Airín Denise Martínez, Ph.D.

Airín Denise Martínez is a Kellogg Health Community Track Scholar at the Johns Hopkins Bloomberg School of Public Health. She earned her doctoral degree in sociology from the University of California, San Francisco in June 2010. Martinez earned her bachelor of science in sociology, with a minor in pre-med biology from Barry University.

Research Interests and Projects

Martínez studies how lay health practices among Spanish-speaking, Latino immigrants change as a result of migration and transnationalism. Her dissertation research examined the lay health practice of comiendo bien (eating well) among Latino immigrant families in San Francisco. While many researchers would approach such questions by using the process of “acculturation” to understand how cultural changes mediate health practices, Martínez uses a transnational lens. Her research takes into consideration how Latino immigrants’ dietary practices were already reflecting Western habits as a result of interaction with family members living in the US and globalization’s many influences in Latin America. During her dissertation research she collaborated with Latino immigrant organizations, which re-ignited her interest in participatory research.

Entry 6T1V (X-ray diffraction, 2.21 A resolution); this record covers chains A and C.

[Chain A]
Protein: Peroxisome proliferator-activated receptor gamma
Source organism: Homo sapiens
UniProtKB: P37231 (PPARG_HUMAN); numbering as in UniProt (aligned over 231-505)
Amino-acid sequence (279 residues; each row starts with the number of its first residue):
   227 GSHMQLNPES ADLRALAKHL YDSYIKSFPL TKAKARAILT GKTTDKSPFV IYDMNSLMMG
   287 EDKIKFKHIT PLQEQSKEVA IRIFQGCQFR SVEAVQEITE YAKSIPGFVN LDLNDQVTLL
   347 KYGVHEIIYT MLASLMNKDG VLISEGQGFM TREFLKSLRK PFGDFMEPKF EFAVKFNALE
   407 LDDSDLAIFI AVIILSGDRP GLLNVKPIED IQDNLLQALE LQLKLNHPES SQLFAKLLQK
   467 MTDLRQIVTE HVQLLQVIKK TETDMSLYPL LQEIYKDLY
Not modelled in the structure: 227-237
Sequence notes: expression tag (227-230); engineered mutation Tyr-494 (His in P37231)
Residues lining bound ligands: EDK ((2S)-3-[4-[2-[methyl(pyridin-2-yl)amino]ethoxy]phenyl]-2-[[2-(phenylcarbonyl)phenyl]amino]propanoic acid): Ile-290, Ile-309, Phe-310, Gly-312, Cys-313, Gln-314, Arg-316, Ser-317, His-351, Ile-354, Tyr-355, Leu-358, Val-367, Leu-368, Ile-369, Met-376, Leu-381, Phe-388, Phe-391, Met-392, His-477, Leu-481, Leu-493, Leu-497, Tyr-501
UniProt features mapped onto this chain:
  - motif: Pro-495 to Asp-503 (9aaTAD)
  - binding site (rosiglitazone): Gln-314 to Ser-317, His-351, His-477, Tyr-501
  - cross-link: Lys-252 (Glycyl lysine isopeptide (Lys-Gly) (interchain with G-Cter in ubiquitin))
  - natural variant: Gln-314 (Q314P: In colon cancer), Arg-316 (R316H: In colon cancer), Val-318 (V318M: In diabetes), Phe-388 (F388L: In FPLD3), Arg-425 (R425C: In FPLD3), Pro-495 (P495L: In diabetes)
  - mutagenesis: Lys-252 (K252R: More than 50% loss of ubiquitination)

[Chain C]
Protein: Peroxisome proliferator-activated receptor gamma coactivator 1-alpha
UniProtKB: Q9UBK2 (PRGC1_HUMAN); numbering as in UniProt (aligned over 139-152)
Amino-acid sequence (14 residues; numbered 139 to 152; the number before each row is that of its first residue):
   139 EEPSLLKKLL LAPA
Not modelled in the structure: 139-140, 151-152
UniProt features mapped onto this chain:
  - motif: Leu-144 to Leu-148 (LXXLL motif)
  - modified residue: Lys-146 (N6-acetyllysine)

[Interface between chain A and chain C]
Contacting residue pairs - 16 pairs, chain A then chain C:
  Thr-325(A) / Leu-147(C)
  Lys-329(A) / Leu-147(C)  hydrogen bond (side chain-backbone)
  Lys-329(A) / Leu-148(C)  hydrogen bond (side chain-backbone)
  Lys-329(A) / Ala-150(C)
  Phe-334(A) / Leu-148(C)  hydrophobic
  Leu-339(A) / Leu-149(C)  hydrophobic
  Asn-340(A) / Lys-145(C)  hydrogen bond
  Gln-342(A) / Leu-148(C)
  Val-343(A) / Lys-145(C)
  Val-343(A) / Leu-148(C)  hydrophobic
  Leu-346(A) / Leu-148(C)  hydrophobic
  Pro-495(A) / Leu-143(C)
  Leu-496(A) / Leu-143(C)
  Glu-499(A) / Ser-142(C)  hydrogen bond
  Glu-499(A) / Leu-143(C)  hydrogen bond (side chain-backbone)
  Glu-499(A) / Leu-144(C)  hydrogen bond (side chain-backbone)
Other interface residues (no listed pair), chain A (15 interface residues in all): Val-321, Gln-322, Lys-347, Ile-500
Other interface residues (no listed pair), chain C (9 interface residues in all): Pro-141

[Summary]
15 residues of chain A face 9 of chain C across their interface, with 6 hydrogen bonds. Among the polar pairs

She is currently conducting a community-based participatory research project with Casa de Maryland assessing the occupational health needs with the growing Latino immigrant population in Baltimore. The results are intended to not only create new culturally-specific and gender-specific health interventions, but also decipher ways to address employers and policy makers.

Contact Information:


Martínez, Airín. Forthcoming. “Ideoscapes.” Entry in the Wiley-Blackwell Encyclopedia of Globalization, edited by George Ritzer and Nathan Jurgenson.

Martínez, Airín. “The Juxtaposition of Comiendo Bien and Nutritionism: The State of Healthy Eating for Latino Immigrants in San Francisco.” Under review in Gastronomica.

Martínez, Airín, Yen, Irene, Laraia, Barbara, Shim, Janet, and Judith Barker. “How Neighborhoods Influence Health: Applying social theory in the investigation of the mechanisms.” Under review in Journal of Urban Health.